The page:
stripe are actual data. Now match that with NTFS AUS of 64KB. Perfect alignment. The secret sauce here is, that since Windows 10 build 1809, if you do that, Windows will completely bypass the cache and do full stripe writes, since it doesn’t have to recalculate the allocation. With this, the speeds are great:
In my experience, logical and physical cluster sizes don’t even come into play for mere mortals here, since all disks I was able to get my hands on are 512e. Windows knows this and will create the pool with both logical and physical sector sizes of 4KB. Google this if you want to know more, but I won’t be considering this topic in this article any further.
Incidentally, number of disks in pool has little, if any, performance impact on speeds of the virtual disk. You can have a 3 column parity space on 4 disks, which, if set as above, will perform great. With this in mind, you might have figured out already that there is no viable 4 column configuration for NTFS partition. There is no NTFS
AUS that would be divisible by 3 and settable as
interleave size for the virtual disk. Unfortunately, this configuration is exactly what Windows will do if given 4 disks in pool, as we have demonstrated above. To gain more parity performance, 5 disks and 5 columns are required. Then you can divide the NTFS AUS by 4 and that would be the
interleave size for virtual disk on a pool with at least 5 disks.
As you can see, a lot of thought has to be given to the architecture of Storage Spaces before they are created, because once these values are set, it is hard or impossible to change them. For example, if you opted for permission-less exFAT partition, then you can’t change the partition’s size. That operation simply isn’t supported, so adding new disks into the pool will give no options. Additionally, if you opted for NTFS partition, you might be able to shrink it, create new virtual disk on the pool with correct values of
Interleave parameters and keep shrinking the original partition until all of the data is moved over. Of course the best course of action is to move the data off the pool completely, recreate the VirtualDisk and move the data back.
The last step here is to disclose to any potential readers how to actually do all this without the use of Control Panel, since the UI doesn’t give the user ability to change any of these parameters. It’s quite simple actually – but you will need to use PowerShell. Not to worry, all Windows 10 installations come with PowerShell preinstalled, so just run it from your Start menu. Microsoft, in all of it’s wisdom, has included 4 different ways of running PowerShell:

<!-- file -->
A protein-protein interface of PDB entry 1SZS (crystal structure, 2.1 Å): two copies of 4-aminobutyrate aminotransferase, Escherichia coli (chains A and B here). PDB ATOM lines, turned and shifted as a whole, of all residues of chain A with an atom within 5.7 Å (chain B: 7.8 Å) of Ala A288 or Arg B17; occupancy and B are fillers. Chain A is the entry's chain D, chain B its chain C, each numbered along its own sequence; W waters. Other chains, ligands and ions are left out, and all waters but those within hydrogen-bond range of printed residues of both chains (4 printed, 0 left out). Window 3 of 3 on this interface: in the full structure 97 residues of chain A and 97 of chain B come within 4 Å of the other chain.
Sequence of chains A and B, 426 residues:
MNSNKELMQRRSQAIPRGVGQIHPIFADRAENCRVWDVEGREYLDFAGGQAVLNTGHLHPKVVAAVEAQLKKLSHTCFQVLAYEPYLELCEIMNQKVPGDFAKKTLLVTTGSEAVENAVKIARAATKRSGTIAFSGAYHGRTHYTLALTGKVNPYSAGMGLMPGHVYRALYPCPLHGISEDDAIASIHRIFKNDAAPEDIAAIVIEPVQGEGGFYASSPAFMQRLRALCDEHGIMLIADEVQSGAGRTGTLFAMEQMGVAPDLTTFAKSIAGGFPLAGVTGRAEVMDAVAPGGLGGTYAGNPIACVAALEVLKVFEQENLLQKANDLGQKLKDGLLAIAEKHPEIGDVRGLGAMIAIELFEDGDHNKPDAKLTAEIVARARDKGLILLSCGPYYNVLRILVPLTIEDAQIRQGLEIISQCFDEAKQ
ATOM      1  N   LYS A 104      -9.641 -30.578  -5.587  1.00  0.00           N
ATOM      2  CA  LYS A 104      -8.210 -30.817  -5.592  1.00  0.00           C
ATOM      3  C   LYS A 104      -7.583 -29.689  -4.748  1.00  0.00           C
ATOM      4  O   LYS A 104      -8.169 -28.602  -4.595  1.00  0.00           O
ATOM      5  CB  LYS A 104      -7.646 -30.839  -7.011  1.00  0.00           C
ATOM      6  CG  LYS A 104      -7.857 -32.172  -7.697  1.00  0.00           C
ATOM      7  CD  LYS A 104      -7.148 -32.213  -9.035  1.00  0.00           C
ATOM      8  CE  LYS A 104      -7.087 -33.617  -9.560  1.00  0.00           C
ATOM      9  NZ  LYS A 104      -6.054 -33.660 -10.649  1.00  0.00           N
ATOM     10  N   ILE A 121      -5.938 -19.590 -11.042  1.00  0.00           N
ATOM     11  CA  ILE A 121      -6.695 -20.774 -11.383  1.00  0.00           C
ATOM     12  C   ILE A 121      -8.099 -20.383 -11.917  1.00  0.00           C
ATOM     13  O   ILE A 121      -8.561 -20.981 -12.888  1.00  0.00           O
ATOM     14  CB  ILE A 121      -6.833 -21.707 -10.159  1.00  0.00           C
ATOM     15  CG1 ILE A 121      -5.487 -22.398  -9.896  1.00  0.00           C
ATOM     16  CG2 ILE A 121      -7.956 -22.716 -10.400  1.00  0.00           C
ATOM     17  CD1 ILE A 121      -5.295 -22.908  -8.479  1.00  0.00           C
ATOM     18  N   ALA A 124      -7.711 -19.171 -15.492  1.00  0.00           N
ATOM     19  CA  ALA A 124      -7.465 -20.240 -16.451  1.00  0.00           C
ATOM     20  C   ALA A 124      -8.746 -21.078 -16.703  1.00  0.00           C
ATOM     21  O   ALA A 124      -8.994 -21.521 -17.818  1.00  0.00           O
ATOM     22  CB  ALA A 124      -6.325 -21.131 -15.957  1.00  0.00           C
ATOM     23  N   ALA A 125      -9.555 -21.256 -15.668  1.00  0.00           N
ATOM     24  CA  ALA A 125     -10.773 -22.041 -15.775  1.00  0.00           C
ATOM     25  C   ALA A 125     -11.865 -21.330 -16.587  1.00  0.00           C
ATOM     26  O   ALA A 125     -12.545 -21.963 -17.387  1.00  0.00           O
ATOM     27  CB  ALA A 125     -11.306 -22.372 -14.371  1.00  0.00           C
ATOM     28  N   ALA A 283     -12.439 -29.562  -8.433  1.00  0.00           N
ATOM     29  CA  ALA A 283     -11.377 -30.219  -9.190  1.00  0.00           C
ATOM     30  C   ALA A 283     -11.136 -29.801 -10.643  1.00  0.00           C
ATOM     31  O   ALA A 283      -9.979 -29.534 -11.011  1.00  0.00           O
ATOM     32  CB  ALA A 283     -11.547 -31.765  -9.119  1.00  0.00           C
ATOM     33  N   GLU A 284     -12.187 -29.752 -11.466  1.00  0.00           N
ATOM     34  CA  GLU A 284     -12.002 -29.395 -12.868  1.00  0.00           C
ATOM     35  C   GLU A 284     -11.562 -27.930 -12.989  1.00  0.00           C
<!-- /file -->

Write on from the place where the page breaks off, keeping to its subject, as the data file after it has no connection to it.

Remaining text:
Just run the one highlighted above. The procedure is as follows:
1. Create a Pool
Create a Pool as you normally would. You can do this from Control Panel, same as before. If you have a pool already (from past Windows installations, for example), you might need to upgrade the pool. If this is the case, you can launch Storage Spaces from Control Panel and you will see the label “Upgrade pool” by the pool UI area.
Run PowerShell as Administrator. Right-click it in the Start menu and select Run as Administrator. When opened, you will need to run a command. In PowerShell, these are called cmdlets:
New-VirtualDisk -StoragePoolFriendlyName "YourPoolsName" -ProvisioningType Thin -Interleave 32KB -FriendlyName "FastParity" -Size 1TB -ResiliencySettingName Parity -NumberOfColumns 3
In this command, the following placeholders can/have to be replaced:
|Name of the pool. This will not be shown anywhere in Explorer, it’s just a name of your pool that holds all of your drives.
|Length of your
stripe excluding the parity
slab. Your future
AUS must be wholly divisible by
|Name of the virtual disk (not the partition). Again, this is not used in Explorer.
|FastParity, or Disk1
|You can enter any size. Virtual disk can be smaller or larger than size of the Pool. Storage Spaces will let your create a 20TB virtual disk on a pool with combined size of 8TB. You can just add more drives to the pool once you start running out of space on the pool. You can also increase the size of the virtual disk in the future, but not shrink it.
|Number of columns including parity columns. This is all well explained above. You can’t set this number higher than the amount of physical drives in the pool, but you can set it lower, and in some cases you have to in order to avoid performance issues.
*: Pay attention to this.
Interleave value must be lower or equal to
Interleave value of 32KB and
AUS value of 64KB is OK, because 64/32 = 2. However,
Interleave value of 64KB and
AUS value of 32KB is not OK, because 32/64 = 0.5 which is not a whole number.
Be sure to replace appropriate parameter values before hitting Enter.
Now that your virtual disk (or Space) is created, you can head right into Disk Management console of Windows, and you will find new, empty disk chilling in there:
From here, it’s business as usual. Create new volume and partition as you normally would’ve, and do not forget to set the
AUS correctly. Now you are able to enjoy full speeds.